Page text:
"The Rocket's Red Glare"
"The Rocket's Red Glare" traces the history of instrumental rocket scientist Wernher von Braun, whose story embodies Barbara Diener's ongoing interest in the complicated German heritage surrounding WWII. A NAZI turned NASA scientist von Braun's life represents as much contradicition as his groundbreaking rockets do, which were used as missiles and spacecrafts alike.
In 1932 Werhner von Braun went to work for the German army, which fell under National Socialist rule the following year. Accounts of when he joined the NAZI party vary but by 1937 he was the technical director of the Army Rocket Center in Peenemunde where the V2 rocket (Vengeance Weapon 2) was created and tested. After the war, when von Braun was brought to the U.S. under the controversial Operation Paperclip, a government initiative to secure and extract German scientists, his talents were called upon by the U.S. military. He settled in Huntsville, AL with members of his original rocket team, where they eventually developed the Saturn V and put the first man on the moon.
To create some of the works for "The Rocket's Red Glare" Diener has superimposed archival images found in the Wernher von Braun Archive in Huntsville, AL with her own photographs.The first date indicates the year of the archival photograph, the second year in which she made her photograph and the composite. With these pieces Barbara is literally compressing time and place.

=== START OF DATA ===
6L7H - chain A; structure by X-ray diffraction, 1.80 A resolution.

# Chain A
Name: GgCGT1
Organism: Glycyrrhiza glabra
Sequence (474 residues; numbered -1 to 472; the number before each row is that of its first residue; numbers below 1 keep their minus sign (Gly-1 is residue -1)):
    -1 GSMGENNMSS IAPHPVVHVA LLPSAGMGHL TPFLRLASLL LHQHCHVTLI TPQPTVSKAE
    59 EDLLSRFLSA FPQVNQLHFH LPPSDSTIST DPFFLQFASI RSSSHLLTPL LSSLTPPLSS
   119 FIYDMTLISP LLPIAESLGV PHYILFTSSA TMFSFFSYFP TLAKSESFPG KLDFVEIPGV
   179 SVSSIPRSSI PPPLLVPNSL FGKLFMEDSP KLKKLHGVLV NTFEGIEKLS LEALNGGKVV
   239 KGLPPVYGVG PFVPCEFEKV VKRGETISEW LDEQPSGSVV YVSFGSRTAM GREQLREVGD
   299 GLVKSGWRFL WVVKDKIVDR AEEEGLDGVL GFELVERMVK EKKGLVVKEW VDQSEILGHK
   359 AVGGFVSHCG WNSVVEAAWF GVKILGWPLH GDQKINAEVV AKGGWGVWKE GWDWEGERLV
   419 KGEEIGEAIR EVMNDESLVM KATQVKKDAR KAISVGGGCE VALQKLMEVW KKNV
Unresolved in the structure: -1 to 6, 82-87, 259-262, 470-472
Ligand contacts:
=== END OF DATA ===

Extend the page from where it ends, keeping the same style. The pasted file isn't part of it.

Rather than presenting a complete view of this complex part of German-American history —classified for decades — Barbara is posing questions, looking at the way that history is passed on through generations, and how facts are distorted, embellished or undermined.
Born in 1982 in Germany, Barbara Diener received her Bachelor of Fine Art Degree in Photography from the California College of the Arts, and her Master of Fine Art Degree in Photography from Columbia College in Chicago, IL.
Her work has been exhibited at the Museum of Contemporary Photography, Chicago, IL; Hyde Park Art Center, Hyde Park, IL; Alibi Fine Art, Chicago, Il; David Weinberg Gallery, Chicago, IL; New Mexico Museum of Art, Santa Fe, NM; Griffin Museum of Photography, Winchester, MA; Invisible Dog Gallery, Brooklyn, NY; Lillstreet Art Center, Chicago, IL; Riverside Art Center, Chicago, IL; Pingyao Photo Festival, China; The Arcade, Chicago, IL; Philadelphia Photo Arts Center, Philadelphia, PA; among others. Diener's photographs are part of several private and institutional collections including the New Mexico Museum of Art and the Museum of Contemporary Photography.
Diener has participated in several artist residency programs including the Fields Project in Oregon, IL, ACRE in Steuben, WI and HATCH Projects through the Chicago Artist Coalition. She is a winner of Flash Forward 2013, the recipient of a Follett Fellowship at Columbia College Chicago and was awarded the Albert P. Weisman Award in 2012 and 2013. In 2015, 2017, and 2020 she received an Individual Artist Grant from the Chicago Department of Cultural Affairs and Events.
Diener is the Collection Manager in the Department of Photography and Media at the Art Institute of Chicago and teaches photography at the School of the Art Institute of Chicago.
In June, 2018 Daylight Books published her body of work "Phantom Power".
Images in the Portfolio are Archival Inkjet Prints, 13" X 19", 15" X 21" framed, $1,050 each,
and 27.5" X 25", 42.5 X 30" framed, $1,200 each.